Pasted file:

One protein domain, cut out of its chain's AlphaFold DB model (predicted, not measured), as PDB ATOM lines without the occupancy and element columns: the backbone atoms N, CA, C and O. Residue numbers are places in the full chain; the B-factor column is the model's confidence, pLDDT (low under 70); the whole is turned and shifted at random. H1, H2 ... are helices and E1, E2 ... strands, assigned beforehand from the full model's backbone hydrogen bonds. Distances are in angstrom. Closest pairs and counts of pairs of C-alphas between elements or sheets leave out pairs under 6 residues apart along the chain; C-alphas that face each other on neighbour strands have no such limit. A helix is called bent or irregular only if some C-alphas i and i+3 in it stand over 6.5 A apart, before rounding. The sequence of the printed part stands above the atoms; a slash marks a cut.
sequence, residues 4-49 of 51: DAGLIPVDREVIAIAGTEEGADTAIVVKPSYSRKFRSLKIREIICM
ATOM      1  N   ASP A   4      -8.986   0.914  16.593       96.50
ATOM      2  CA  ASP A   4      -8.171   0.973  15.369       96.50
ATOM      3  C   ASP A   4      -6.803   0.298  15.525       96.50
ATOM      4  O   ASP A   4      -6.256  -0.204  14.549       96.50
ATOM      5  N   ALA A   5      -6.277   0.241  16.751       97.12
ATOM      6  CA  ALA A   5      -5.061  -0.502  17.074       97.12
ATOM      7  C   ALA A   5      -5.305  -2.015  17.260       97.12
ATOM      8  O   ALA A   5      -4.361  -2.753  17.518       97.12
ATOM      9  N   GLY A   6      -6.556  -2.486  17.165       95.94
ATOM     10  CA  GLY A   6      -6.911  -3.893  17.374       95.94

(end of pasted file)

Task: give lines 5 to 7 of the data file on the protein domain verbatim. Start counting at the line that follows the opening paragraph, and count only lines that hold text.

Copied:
ATOM      4  O   ASP A   4      -6.256  -0.204  14.549       96.50
ATOM      5  N   ALA A   5      -6.277   0.241  16.751       97.12
ATOM      6  CA  ALA A   5      -5.061  -0.502  17.074       97.12